We all have that overactive Facebook friend who just cannot stop it with the status updates, whether it’s in the form of a photo of their latest kitchen experiment, a detailed account of their date with a significant other, or their penchant for liking every single thing you have ever posted, regardless of topic or relevance. The fact that your feed is still plagued by this noise definitely contributes to the site’s information algorithm problem and your dwindling peace of mind, but there are other issues that could have an even bigger effect, not just online: Recent research claims that users who are trigger-happy with the photo upload and share buttons on the site and use them a little too regularly not only cause their friends to ignore their posts, but risk losing them altogether.
It’s not just the act of posting photos on Facebook that inadvertently alienates your contacts – according to the study performed by University of Birmingham, the University of the West of England, the University of Edinburgh, and Heriot-Watt University, the amount of photos you upload and the subject or theme of the photo albums you share have a direct impact on the relationships you have with your contacts on the social network. To test this theory, the proponents evaluated their test subjects through a two-part analysis. The first part involved asking over 30 Facebook users with a wide range of ages to identify the type of photos shared on their Facebook, which enabled the researchers to determine that photos typically shared on the social network can be classified under the following categories: self, friend, event, family, scene, object, and animal.
The second part involved five control groups with different relationship types: Relative, partner, close friend, colleague, and general Facebook friend. Over 500 Facebook users were assigned their control group and asked to rate the quality of their relationships with a friend they can associate with their assigned relationship type, with the ratings based on the amount of support and intimacy they share. “It’s worth remembering that the information we post to our ‘friends’ on Facebook, actually gets viewed by lots of different categories of people: Partners; friends; family; colleagues and acquaintances; and each group seems to take a different view of the information shared,” lead researcher and author Dr. David Houghton said, according to a report on the study. “Our research found that those who frequently post photographs on Facebook risk damaging real-life relationships. This is because people, other than very close friends and relatives, don’t seem to relate well to those who constantly share photos of themselves.”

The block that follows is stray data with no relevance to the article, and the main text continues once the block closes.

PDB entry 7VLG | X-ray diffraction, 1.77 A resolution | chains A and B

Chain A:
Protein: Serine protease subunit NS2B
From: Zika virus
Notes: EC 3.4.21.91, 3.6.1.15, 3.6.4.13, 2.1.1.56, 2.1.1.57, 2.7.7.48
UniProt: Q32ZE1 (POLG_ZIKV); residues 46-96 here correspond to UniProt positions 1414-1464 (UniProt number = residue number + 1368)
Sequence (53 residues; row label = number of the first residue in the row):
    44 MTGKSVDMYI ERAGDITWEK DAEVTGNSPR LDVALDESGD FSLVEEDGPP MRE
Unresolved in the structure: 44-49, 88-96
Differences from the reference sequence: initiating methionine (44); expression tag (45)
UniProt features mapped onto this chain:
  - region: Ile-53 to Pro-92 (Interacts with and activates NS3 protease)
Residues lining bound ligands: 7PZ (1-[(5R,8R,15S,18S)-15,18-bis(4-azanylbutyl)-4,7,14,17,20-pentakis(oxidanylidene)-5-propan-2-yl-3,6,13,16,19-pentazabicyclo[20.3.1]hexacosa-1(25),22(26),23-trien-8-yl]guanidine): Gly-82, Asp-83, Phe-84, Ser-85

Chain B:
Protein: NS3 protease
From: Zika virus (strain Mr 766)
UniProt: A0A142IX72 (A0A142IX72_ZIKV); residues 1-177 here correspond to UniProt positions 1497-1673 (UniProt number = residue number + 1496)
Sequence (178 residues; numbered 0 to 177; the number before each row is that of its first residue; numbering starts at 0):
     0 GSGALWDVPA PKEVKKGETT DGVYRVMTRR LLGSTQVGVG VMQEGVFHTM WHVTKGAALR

In a nutshell, here’s what the study found based on both levels of support and intimacy:
- Older users, across all relationship types, care less about your photos than your younger friends do. This is true, no matter how frequently you post photos on the social network.
- Female pals tend to care more for your picture posts than your male friends do.
- General acquaintances, despite being filed under the Facebook category that effectively minimizes their appearance on your News Feed, care more for you than your colleagues do. This makes sense – you really shouldn’t mix your personal with your professional life, anyway (unless you work with your bestie – that’s the only exception).
- The only people who get a kick out of your selfies and your family photos are your partners, relatives, and closest friends. Even then, too many selfies ultimately bum people out, whatever their relationship is to you.
- Apparently, over-sharing photos can spark jealousy: Close friends and partners who post photos of their other friends experience lower levels of intimacy.
What does this all mean? To avoid unwarranted unfriending, consider utilizing Facebook’s friend list feature, like, right now. That way, the next time you post an album of vacation photos, you know to limit access to your significant other, your next of kin, and your inner circle of friends (you know, those friends who can write your biography for you).
Next, be sensitive to your Facebook friends – don’t torture your close friends with too many photos of you and your other friends. Spare them the agony of seeing your canoodling with your beau every frickin’ weekend and keep that for your private enjoyment. If you really have to, limit your post to one picture. Having said that, if the photos you are about to share are meant for people like the person you are living with or the pals you hang out with on a regular basis, opt to show them the photos in person versus uploading them online. There’s nothing worse than this scenario:
You: Hey, did you see that photo/link I shared on my Timeline?
Significant Other: No. Why don’t you just show me/tell me about it now?
Y: But… I already shared it! Just check it out on Facebook.
S.O.: Ugh… do I have to?